found this interesting article at the new york times -
Of Church and Steak: Farming for the Soul
here's the first few paragraphs...
NEAR a prairie dotted with cattle and green with soy beans, barley, corn and oats, two bearded Hasidic men dressed in black pray outside a slaughterhouse here that is managed by an evangelical Christian.
What brought these men together could easily have kept them apart: religion.
The two Hasidim oversee shehitah, the Jewish ritual slaughtering of meat according to the Book of Leviticus. The meat is then shipped to Wise Organic Pastures, a kosher food company in Brooklyn owned by Issac Wiesenfeld and his family. When Mr. Wiesenfeld sought an organic processor that used humane methods five years ago, he found Scott Lively, who was just beginning Dakota Beef, now one of the largest organic meat processors in the country.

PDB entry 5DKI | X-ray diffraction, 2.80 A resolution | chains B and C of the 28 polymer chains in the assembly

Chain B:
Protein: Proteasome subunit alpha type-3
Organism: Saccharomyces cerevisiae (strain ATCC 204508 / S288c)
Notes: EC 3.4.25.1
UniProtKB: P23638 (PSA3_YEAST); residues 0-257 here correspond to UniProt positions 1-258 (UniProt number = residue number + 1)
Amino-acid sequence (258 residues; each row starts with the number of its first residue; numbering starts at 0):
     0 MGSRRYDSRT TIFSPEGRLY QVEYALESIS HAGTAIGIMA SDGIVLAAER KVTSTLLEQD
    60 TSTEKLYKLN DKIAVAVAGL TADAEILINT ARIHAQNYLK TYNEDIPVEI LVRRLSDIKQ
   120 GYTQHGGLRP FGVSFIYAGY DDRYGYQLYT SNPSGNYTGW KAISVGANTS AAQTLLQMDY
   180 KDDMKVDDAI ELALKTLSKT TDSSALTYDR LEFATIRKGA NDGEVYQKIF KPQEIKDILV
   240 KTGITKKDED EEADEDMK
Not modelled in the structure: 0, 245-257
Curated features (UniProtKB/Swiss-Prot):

Mr. Lively adheres to a diet he believes Jesus followed. Like Mr. Wiesenfeld, he says the Bible prescribes that he use organic methods to respect the earth, treat his workers decently and treat the cattle that enter his slaughterhouse as humanely as possible.
“We learn everything from the Old Testament,” Mr. Lively said, “from keeping kosher to responsible capitalism.”
Humane, sustainable practices like Mr. Lively’s are articles of faith for many Americans concerned with the way food gets from farm to plate. But they are even more deeply held matters of faith for a growing number of farmers and religious groups. In the past few years protecting the environment has emerged as a religious issue. Now, something similar is taking place in the way people of faith view their daily bread.